The serpents' bite brought Israel to a sense of their sin. "Therefore the people came to Moses, and said, We have sinned, for we have spoken against the Lord, and against thee: pray unto the Lord, that he take away the serpents from us." Verse 7.

Here, then, was the moment for divine grace to display itself. Man's need has ever been the occasion for the display of God's grace and mercy. The moment Israel could say, "We have sinned," there was no further hindrance. God could act, and this was enough. When Israel murmured, the serpents' bite was the answer. When Israel confessed, God's grace was the answer. In the one case, the serpent was the instrument of their wretchedness; in the other, it was the instrument of their restoration and blessing. "And the Lord said unto Moses, make thee a fiery serpent, and set it upon a pole: and it shall come to pass, that every one that is bitten. when he looketh upon it, shall live." (Ver. 8.) the very image of that which had done the mischief was set up to be the channel through which divine grace might flow down, in rich abundance, to poor wounded sinners. Striking and beautiful type of Christ on the cross!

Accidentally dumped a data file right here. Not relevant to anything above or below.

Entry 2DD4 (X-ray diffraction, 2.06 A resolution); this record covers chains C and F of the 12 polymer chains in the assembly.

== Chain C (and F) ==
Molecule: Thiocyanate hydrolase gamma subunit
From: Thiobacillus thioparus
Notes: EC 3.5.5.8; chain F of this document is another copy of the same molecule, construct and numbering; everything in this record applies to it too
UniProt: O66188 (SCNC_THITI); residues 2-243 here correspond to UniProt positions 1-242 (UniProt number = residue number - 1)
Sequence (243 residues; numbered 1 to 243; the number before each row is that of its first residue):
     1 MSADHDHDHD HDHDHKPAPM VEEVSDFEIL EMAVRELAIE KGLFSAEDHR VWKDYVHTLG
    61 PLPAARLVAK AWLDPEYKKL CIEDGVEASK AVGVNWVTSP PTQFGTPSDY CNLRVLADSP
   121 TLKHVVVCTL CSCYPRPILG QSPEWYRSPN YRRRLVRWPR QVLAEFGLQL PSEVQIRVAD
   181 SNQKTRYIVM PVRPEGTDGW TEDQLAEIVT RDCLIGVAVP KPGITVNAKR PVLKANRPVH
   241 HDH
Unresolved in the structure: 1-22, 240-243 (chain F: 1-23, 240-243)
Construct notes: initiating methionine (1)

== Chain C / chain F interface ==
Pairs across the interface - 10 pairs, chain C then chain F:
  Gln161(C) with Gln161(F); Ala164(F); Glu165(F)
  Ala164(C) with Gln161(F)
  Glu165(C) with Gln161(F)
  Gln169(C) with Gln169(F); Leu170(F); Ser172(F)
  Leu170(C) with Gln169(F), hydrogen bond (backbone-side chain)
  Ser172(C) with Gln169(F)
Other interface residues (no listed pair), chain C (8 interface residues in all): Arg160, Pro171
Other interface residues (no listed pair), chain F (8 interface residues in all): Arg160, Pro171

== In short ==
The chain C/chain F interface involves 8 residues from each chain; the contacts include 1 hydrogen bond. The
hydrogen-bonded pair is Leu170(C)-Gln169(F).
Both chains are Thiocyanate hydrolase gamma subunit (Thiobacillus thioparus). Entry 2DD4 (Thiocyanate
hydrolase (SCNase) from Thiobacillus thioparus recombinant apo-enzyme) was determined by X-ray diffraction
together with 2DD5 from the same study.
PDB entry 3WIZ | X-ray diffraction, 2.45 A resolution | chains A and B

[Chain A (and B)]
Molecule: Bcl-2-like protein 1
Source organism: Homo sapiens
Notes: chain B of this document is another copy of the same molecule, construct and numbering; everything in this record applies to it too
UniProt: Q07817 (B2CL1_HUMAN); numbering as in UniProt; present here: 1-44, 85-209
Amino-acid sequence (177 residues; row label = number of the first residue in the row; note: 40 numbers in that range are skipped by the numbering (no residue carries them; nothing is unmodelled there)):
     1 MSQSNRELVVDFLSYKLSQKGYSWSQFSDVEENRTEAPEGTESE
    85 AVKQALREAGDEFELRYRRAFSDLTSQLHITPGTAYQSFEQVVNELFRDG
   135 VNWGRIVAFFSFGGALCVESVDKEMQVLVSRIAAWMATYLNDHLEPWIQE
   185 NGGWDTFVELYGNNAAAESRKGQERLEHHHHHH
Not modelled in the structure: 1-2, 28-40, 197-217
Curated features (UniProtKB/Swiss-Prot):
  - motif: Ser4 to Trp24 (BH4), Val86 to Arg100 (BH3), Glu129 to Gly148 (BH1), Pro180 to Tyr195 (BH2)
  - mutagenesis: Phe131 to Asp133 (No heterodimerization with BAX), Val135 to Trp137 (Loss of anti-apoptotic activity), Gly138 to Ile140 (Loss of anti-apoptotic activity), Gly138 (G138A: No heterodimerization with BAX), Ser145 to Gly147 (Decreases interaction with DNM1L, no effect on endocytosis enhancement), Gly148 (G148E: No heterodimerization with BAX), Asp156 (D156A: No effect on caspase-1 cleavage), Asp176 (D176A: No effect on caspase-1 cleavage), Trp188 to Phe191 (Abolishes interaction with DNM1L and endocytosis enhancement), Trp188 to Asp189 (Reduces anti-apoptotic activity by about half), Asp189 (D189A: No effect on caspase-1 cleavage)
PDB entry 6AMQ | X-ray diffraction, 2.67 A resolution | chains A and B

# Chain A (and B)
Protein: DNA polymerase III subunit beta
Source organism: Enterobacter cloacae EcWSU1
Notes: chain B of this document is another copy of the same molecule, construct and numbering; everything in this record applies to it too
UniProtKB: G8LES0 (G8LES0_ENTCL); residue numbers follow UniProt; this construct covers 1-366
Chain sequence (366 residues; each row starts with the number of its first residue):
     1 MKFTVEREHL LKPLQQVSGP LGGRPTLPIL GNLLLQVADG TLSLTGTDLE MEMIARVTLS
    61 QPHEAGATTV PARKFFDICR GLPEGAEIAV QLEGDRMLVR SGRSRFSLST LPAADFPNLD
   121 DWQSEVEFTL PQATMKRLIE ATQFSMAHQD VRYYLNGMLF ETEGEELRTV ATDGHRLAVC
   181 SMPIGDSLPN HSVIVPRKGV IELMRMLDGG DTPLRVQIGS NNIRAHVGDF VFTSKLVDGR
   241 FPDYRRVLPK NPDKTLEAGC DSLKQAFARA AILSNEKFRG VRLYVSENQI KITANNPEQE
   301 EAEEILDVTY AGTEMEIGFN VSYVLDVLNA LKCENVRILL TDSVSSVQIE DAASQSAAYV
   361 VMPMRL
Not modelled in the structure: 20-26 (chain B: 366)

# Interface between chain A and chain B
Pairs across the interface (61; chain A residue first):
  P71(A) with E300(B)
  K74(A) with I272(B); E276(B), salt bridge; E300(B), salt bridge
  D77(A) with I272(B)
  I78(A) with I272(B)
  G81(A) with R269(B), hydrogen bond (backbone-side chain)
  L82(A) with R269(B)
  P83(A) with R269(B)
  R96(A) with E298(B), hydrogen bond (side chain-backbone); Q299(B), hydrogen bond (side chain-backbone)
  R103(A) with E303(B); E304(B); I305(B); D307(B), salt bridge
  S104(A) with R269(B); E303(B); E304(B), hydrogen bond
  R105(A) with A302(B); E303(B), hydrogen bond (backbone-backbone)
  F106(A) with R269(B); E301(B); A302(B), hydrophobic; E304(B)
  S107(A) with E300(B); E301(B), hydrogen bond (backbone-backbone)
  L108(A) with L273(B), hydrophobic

It is a very common error to view the Lord Jesus rather as the averter of God's wrath, than as the channel of His love. That He endured the wrath of God against sin is most preciously true. But there is more than this. He has come down into this wretched world to die upon the cursed tree, in order that, by dying, He might open up the everlasting springs of the love of God to the heart of poor rebellious man. This makes a vast difference in the presentation of God's nature and character to the sinner, which is of the very last importance. Nothing can ever bring a sinner back to a state of true happiness and holiness, but his being fully established in the faith and enjoyment of the love of God. The very first effort of the serpent, when, in the garden of Eden, he assailed the creature, was to shake his confidence in the kindness and love of God, and thus produce discontent with the place in which God had set him. Man's fall was the result - the immediate result of his doubting the love of God. Man's recovery must flow from his belief of that love; and it is the Son of God himself who says, "God so loved the world, that he gave his only begotten Son, that whosoever believeth in him Should not perish, but have everlasting life." John 3: 16 .